Hard to imagine the Sox actually getting better, given it would be a shock if they did not win 100 games. The Sox need to play .500 ball the rest of the way to reach that vaunted mark.

Martinez was asked if the Sox have peaked.

“I don’t know, you can always get better, right?” he said. “But we have a good team. I think we’re a very versatile team. I always say this: like, this is a team that can beat you in multiple ways. You can have someone throw a shutout and us put up one run. Or you know, us go out there and put up 10 runs and us win. You know the bullpen comes in, shuts the door. 

“We can steal bases. We can manufacture runs. It’s a team that’s not dependent on winning on one way. I kind of remember when I was in Detroit it was like, we had to slug. That was what we had to do to score. Here, it’s different.”

But, again, being good, or being different, or improving from this point really matters in only one context: the Yankees (62-33). They’re the only other team that can with East. And the prize associated with clinching the division — avoiding a one-game Wild Card berth — is tremendous.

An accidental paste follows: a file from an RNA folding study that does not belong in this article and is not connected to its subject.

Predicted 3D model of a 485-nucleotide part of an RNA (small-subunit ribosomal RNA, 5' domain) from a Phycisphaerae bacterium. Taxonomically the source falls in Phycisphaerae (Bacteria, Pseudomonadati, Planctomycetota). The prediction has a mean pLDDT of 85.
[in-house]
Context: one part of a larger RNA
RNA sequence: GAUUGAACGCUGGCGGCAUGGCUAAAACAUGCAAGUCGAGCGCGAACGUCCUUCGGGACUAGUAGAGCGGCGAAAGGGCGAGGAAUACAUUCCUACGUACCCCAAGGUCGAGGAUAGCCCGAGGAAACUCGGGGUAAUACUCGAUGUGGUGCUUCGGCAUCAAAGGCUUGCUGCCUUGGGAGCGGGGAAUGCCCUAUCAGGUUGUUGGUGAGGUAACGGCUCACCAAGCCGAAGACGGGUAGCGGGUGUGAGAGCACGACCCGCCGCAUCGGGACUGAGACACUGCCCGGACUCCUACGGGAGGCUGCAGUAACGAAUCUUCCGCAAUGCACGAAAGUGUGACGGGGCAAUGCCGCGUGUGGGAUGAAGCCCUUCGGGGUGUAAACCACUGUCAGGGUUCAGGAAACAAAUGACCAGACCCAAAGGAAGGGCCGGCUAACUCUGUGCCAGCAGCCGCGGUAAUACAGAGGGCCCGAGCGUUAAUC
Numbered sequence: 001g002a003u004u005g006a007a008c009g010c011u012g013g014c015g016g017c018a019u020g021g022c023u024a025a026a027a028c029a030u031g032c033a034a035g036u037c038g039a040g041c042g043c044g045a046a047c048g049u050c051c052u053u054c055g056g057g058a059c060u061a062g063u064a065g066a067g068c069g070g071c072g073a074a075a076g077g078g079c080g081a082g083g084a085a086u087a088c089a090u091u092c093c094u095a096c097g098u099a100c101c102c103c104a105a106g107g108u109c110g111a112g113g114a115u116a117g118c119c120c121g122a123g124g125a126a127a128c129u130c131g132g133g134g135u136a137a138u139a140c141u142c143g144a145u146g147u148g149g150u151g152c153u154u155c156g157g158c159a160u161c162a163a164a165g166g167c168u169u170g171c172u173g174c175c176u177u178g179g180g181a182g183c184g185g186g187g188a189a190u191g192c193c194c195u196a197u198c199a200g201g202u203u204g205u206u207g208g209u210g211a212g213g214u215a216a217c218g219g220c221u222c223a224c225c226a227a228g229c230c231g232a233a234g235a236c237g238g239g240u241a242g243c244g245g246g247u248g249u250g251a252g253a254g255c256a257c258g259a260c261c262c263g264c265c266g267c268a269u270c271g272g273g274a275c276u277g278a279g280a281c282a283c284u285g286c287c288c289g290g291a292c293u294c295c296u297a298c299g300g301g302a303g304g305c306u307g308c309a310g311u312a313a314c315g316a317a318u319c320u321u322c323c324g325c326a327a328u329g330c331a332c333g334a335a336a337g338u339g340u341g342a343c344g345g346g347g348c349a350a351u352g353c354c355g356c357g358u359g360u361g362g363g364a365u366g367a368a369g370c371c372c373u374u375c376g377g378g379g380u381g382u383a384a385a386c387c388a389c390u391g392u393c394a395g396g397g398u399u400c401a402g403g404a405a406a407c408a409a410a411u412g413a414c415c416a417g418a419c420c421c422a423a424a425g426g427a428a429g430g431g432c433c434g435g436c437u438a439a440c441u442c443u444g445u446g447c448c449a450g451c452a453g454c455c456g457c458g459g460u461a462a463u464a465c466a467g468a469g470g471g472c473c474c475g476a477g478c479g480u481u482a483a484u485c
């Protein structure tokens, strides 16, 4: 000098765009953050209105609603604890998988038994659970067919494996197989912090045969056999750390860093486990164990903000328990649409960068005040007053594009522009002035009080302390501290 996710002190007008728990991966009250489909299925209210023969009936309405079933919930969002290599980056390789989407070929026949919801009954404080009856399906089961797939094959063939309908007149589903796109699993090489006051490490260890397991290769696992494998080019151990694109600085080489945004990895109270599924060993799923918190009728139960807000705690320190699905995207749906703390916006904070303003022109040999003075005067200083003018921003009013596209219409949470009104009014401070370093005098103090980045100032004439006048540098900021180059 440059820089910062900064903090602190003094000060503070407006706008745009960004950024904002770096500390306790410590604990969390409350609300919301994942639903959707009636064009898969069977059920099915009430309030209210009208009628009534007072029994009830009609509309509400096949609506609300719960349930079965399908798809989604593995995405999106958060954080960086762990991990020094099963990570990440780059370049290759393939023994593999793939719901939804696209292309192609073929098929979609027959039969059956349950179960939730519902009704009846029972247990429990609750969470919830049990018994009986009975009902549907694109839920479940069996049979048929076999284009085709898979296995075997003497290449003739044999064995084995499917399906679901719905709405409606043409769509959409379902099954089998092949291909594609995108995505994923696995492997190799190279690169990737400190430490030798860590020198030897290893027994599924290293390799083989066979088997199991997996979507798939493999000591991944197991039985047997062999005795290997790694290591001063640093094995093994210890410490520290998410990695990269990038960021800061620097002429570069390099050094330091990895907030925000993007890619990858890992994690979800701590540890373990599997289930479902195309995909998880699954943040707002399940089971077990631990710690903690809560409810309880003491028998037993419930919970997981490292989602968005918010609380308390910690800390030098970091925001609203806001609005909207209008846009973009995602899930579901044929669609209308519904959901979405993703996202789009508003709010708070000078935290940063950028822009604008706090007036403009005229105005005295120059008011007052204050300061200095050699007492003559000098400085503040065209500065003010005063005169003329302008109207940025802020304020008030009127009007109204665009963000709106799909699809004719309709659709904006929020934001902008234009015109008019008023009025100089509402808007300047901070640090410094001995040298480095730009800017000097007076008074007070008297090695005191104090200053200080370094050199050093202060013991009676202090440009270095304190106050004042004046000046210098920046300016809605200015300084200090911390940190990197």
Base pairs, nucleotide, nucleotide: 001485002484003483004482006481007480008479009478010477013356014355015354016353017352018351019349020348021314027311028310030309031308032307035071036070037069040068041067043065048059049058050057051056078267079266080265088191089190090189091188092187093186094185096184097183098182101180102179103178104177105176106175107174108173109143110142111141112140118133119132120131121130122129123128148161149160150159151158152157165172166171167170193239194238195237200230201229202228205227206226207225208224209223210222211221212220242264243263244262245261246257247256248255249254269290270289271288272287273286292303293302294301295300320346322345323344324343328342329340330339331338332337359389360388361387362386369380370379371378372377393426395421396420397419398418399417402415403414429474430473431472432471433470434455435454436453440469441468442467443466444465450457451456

The Yanks sit 4 1/2 games back, with more games to play than the Sox down the stretch. Whether the Sox win 100 games, 110 games, really doesn’t matter outside of the magic and novelty associated with a big number. 

As of Wednesday, the Red Sox had a 58.1 percent chance to win the division, per Baseball Prospectus’ daily playoff odds. The Yanks were at 41.9 percent. They next meet in the first week of August at Fenway Park.

"We have a long way to go," Betts said. "We have to take these couple days to heal up, rest up and get ready to go."

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Orioles trade Manny Machado to Dodgers for five prospects

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Orioles trade Manny Machado to Dodgers for five prospects

The Dodgers are the winners of the Manny Machado sweepstakes, acquiring the ex-Orioles slugger in exchange for five prospects.

The prospects heading to Baltimore in the deal per Ken Rosenthal of The Athletic are outfielder Yusniel Diaz, third baseman Rylan Bannon, right-handed pitcher Zach Pop, right-handed pitcher Dean Kremer, and second baseman Breyvic Valera.

Machado, 26,  is enjoying another stellar season, hitting .315 with 24 home runs at the break. The Dodgers fill the void at shortstop left by Corey Seager, who is out for the year after undergoing Tommy John surgery in May. Machado is set to be a free agent after the season.